That patched-together instrument was better, but the surgeons found a few more ways to improve the design. Working with instrument manufacturing company Anspach, Chole and Dacey have developed a final product, a stainless steel pituitary retractor with aluminum blades in three sizes suitable for children and small and large adults. The company will market the device.
Their completed retractor design is unique in allowing the blades to move in two ways: opening in parallel or opening at an acute angle. It also has a bar that rests on the patient’s forehead to stabilize the instrument.
The retractor can grip on to an endoscope, a lighted tube with a wide-angle lens. The endoscope can be fed through the retractor and back to the area of the tumor. But it also can be moved aside so it doesn’t get in the way of the surgical instruments needed to take out the tumor.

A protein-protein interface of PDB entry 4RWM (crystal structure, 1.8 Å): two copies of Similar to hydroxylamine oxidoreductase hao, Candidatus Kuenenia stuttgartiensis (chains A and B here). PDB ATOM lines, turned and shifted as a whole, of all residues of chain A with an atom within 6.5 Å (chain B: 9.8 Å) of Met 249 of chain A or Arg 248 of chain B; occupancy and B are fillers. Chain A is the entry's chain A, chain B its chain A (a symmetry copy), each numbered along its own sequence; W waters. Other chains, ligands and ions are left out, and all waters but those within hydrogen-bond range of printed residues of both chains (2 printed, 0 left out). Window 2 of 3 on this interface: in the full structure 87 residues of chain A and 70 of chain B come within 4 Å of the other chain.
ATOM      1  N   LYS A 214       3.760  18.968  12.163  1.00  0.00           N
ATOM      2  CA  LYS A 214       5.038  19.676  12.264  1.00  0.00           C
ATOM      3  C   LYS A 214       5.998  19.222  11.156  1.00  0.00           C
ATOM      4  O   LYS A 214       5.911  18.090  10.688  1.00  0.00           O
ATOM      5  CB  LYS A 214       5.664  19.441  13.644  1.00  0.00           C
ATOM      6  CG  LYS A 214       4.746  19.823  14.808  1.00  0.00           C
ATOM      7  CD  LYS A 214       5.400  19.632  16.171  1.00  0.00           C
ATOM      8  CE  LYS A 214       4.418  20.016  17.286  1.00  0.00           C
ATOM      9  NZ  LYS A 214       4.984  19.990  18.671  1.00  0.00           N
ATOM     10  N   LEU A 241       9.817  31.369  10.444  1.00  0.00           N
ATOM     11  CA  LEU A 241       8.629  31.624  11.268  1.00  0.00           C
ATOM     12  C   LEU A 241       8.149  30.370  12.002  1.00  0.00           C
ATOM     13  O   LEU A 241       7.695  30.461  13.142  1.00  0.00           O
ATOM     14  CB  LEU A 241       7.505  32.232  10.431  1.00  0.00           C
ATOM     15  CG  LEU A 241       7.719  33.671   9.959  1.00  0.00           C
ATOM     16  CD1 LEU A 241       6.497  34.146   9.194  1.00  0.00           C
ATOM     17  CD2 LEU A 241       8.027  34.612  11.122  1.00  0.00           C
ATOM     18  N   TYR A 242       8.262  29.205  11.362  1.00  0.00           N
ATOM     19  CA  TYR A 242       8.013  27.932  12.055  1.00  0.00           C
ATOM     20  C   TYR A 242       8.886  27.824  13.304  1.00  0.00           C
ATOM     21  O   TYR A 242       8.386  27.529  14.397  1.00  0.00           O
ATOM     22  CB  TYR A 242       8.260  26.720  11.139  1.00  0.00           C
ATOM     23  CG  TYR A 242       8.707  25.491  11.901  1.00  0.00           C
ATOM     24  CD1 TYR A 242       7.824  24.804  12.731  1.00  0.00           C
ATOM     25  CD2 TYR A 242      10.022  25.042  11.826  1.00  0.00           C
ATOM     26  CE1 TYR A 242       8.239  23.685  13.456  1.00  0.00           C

“Because the retractor can hold an endoscope, that frees a surgeon from having to hold it,” Dacey says. “The retractor also makes it easier to go back and forth between using an endoscope and using an operative microscope to see the tumor. It’s also very good that the retractor is adjustable to allow us to deal with an individual patient’s anatomy.”
Patients are likely to be pleased at the chance for pituitary surgery with fewer complications and no external stitches or scarring. Chole says one patient was surprised when he awoke from anesthesia after a recent operation.
“He felt so good,” Chole says, “that he accused us of not doing the surgery at all.”
This article appeared in the Winter 2010 issue of Washington University School of Medicine’s Outlook magazine.